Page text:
on the Eve of War
April 6, 1917. It was past midnight when Claude Kitchin of North Carolina rose to speak to the House of Representatives. For hours, congressmen had passionately debated President Woodrow Wilson’s request that Congress declare war on Germany. All knew that the declaration would pass, but few could resist going on record at this historic moment. While prowar congressmen reiterated their anger at Germany’s abuses and violations of international law, antiwar congressmen—a distinct minority—insisted that the war going on in Europe was not America’s fight and cited equally egregious British infringements on the nation’s rights as a neutral power. Now, in the early morning hours, the galleries were packed.
Kitchin, the Democratic majority leader in the House, rose not to push the Democratic president’s war declaration forward but to speak against it. Usually a forceful, clear-voiced extemporaneous speaker, Kitchin read from a written text, his voice tired and husky as he asked his colleagues to reconsider what they were about to do before they took the ‘‘measureless step’’ of a declaration of war. After hours of prowar speakers who called antiwar congressmen disloyal cowards, Kitchin drew applause when he said, ‘‘let me at once remind the House that it takes neither moral nor physical courage to declare a war for others to fight.’’ He continued, ‘‘It is evidence of neither loyalty nor patriotism for one to urge others to get into a war when he knows that he himself is going to keep out.’’1
Kitchin understood that his speech would be unpopular: ‘‘for my vote I shall be not only criticized, but denounced from one end of the country to the other. The whole yelping pack of defamers and revilers in the Nation will be at once set upon my heels.’’ Yet, he said, he had no inheritance to leave his children but honor. He spoke eloquently about America’s status as ‘‘the last anchor of peace in the world . . . the last remaining star of hope for Christendom,’’ and said, ‘‘by passage of this resolution we enter the war, and the universe becomes one vast drama of horrors and blood. . . . I shall always believe we could and ought to have kept out of this war.’’2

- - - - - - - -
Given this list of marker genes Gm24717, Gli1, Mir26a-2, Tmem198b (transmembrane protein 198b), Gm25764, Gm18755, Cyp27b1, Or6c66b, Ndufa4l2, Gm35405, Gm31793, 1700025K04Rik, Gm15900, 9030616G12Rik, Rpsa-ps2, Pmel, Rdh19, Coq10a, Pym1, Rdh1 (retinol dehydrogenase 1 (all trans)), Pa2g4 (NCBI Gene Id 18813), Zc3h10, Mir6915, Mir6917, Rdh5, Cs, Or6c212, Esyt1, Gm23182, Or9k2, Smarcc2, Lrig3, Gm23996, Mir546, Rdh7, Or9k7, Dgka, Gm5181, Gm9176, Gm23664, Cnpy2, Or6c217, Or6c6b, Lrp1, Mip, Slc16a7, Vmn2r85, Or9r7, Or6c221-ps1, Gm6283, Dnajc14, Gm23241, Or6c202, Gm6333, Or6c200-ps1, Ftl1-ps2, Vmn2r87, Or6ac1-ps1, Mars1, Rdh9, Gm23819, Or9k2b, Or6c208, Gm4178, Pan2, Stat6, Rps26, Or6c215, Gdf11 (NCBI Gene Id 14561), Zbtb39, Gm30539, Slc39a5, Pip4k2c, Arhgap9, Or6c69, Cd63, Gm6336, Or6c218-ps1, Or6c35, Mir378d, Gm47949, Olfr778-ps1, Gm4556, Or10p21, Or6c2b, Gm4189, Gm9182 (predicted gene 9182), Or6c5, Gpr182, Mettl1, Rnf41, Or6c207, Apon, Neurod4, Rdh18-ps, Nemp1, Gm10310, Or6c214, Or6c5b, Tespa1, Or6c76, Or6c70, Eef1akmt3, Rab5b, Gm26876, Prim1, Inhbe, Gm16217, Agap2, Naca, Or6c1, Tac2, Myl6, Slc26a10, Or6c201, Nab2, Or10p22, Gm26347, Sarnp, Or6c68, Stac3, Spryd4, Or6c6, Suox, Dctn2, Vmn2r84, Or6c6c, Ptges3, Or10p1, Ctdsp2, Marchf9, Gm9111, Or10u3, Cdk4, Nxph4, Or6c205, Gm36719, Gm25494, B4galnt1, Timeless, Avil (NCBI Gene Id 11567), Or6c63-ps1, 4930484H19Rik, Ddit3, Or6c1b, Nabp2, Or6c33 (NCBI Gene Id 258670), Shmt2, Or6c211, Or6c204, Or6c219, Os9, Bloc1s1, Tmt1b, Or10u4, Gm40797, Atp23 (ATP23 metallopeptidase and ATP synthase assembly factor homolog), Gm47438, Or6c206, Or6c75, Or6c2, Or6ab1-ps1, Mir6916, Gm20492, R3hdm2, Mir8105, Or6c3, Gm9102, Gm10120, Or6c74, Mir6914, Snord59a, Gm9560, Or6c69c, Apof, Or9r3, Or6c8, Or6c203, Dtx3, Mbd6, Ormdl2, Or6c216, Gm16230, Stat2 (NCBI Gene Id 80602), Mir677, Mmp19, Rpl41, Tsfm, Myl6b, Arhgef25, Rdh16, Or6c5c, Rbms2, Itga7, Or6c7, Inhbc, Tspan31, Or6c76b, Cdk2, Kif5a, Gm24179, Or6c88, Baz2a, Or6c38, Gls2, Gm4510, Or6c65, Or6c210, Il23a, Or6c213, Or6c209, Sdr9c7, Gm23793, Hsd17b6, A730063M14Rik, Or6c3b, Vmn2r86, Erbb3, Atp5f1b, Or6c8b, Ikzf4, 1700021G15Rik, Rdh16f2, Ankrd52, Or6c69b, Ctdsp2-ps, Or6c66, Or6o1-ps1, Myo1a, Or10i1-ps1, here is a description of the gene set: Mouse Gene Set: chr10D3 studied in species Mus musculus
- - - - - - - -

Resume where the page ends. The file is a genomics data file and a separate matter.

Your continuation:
Kitchin reviewed the nation’s conduct during the past three years of the Great War. Like other antiwar speakers, he denied that the Wilson administration’s policies had been truly neutral, noting that the United States had tolerated British violations of neutral rights while refusing to tolerate similar violations from Germany. Kitchin said, ‘‘We are told that Germany has destroyed American lives while Great Britain destroyed only property. Great Britain destroyed no American lives, because this nation kept her ships and her citizens out of her war zone. . . .’’ Further, he denied that Germany threatened the United States in any way. Then he reached the heart of his argument. Kitchin warned the House that a declaration of war did not commit the United States solely to defending its shipping rights. Instead, he said, ‘‘We are to make the cause of Great Britain, France, and Russia, right or wrong, our cause. . . .’’ Kitchin said that the United States was going to commit ‘‘men, money and credit’’ to fight out ‘‘a difference between the belligerents of Europe to which we were and are utter strangers.’’ He added, ‘‘Nothing in that cause, nothing in that quarrel, has or does involve a moral or equitable or material interest in or obligation of our Government or of our people.’’
Kitchin had known that his cause was lost before he took the floor. In his concluding remarks, he compared himself to a son desperately trying to dissuade his father from fighting, ‘‘but when the final word is spoken and blows are about to be given, taking off his coat and struggling with all his soul and might in defense of that father.’’ Once the decision for war was taken, Kitchin said, he would emulate that son. The House rose in a standing ovation for the popular majority leader, who had made what many considered ‘‘the speech of the night.’’ Although now largely forgotten, Kitchin’s speech ranks in quality and in contemporary significance with those given by George Norris and Robert La Follette against the United States’ entry into the Great War.3